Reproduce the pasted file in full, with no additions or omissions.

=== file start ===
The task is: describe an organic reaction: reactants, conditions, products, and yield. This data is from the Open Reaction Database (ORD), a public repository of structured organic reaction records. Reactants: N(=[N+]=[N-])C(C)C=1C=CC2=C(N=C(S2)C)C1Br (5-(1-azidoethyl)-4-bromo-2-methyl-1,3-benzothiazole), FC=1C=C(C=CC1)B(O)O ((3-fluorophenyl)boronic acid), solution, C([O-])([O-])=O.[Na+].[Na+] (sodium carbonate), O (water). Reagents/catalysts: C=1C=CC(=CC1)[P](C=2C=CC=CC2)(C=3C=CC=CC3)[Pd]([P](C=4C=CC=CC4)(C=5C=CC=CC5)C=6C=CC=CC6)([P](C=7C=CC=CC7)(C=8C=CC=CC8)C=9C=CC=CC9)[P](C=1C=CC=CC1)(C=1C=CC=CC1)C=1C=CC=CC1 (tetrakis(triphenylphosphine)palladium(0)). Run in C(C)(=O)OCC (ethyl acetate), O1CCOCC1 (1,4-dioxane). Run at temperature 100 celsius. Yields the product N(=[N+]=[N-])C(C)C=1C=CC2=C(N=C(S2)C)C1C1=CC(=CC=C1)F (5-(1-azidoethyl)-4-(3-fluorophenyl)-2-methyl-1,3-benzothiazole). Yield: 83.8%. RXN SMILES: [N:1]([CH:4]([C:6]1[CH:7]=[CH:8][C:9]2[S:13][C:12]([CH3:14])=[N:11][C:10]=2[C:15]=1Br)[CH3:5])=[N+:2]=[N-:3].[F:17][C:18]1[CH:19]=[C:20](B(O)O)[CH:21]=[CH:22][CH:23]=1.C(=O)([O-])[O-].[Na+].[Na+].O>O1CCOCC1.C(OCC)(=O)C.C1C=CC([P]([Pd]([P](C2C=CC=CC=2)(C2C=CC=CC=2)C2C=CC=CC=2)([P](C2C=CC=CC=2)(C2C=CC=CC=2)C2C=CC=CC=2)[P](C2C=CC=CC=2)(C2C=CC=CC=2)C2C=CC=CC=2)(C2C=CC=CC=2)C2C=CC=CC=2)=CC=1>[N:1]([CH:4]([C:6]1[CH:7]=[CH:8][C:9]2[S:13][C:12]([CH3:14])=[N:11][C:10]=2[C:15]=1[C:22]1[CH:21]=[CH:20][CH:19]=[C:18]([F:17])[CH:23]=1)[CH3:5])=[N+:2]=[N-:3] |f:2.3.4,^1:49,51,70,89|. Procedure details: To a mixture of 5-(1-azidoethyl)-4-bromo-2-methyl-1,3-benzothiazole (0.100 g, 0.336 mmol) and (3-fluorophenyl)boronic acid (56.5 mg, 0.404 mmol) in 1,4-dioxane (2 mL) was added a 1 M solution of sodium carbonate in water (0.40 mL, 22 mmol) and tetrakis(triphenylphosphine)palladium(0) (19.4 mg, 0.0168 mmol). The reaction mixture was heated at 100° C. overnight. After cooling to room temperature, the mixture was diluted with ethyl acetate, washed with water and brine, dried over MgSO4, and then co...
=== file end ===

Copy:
The task is: describe an organic reaction: reactants, conditions, products, and yield. This data is from the Open Reaction Database (ORD), a public repository of structured organic reaction records. Reactants: N(=[N+]=[N-])C(C)C=1C=CC2=C(N=C(S2)C)C1Br (5-(1-azidoethyl)-4-bromo-2-methyl-1,3-benzothiazole), FC=1C=C(C=CC1)B(O)O ((3-fluorophenyl)boronic acid), solution, C([O-])([O-])=O.[Na+].[Na+] (sodium carbonate), O (water). Reagents/catalysts: C=1C=CC(=CC1)[P](C=2C=CC=CC2)(C=3C=CC=CC3)[Pd]([P](C=4C=CC=CC4)(C=5C=CC=CC5)C=6C=CC=CC6)([P](C=7C=CC=CC7)(C=8C=CC=CC8)C=9C=CC=CC9)[P](C=1C=CC=CC1)(C=1C=CC=CC1)C=1C=CC=CC1 (tetrakis(triphenylphosphine)palladium(0)). Run in C(C)(=O)OCC (ethyl acetate), O1CCOCC1 (1,4-dioxane). Run at temperature 100 celsius. Yields the product N(=[N+]=[N-])C(C)C=1C=CC2=C(N=C(S2)C)C1C1=CC(=CC=C1)F (5-(1-azidoethyl)-4-(3-fluorophenyl)-2-methyl-1,3-benzothiazole). Yield: 83.8%. RXN SMILES: [N:1]([CH:4]([C:6]1[CH:7]=[CH:8][C:9]2[S:13][C:12]([CH3:14])=[N:11][C:10]=2[C:15]=1Br)[CH3:5])=[N+:2]=[N-:3].[F:17][C:18]1[CH:19]=[C:20](B(O)O)[CH:21]=[CH:22][CH:23]=1.C(=O)([O-])[O-].[Na+].[Na+].O>O1CCOCC1.C(OCC)(=O)C.C1C=CC([P]([Pd]([P](C2C=CC=CC=2)(C2C=CC=CC=2)C2C=CC=CC=2)([P](C2C=CC=CC=2)(C2C=CC=CC=2)C2C=CC=CC=2)[P](C2C=CC=CC=2)(C2C=CC=CC=2)C2C=CC=CC=2)(C2C=CC=CC=2)C2C=CC=CC=2)=CC=1>[N:1]([CH:4]([C:6]1[CH:7]=[CH:8][C:9]2[S:13][C:12]([CH3:14])=[N:11][C:10]=2[C:15]=1[C:22]1[CH:21]=[CH:20][CH:19]=[C:18]([F:17])[CH:23]=1)[CH3:5])=[N+:2]=[N-:3] |f:2.3.4,^1:49,51,70,89|. Procedure details: To a mixture of 5-(1-azidoethyl)-4-bromo-2-methyl-1,3-benzothiazole (0.100 g, 0.336 mmol) and (3-fluorophenyl)boronic acid (56.5 mg, 0.404 mmol) in 1,4-dioxane (2 mL) was added a 1 M solution of sodium carbonate in water (0.40 mL, 22 mmol) and tetrakis(triphenylphosphine)palladium(0) (19.4 mg, 0.0168 mmol). The reaction mixture was heated at 100° C. overnight. After cooling to room temperature, the mixture was diluted with ethyl acetate, washed with water and brine, dried over MgSO4, and then co...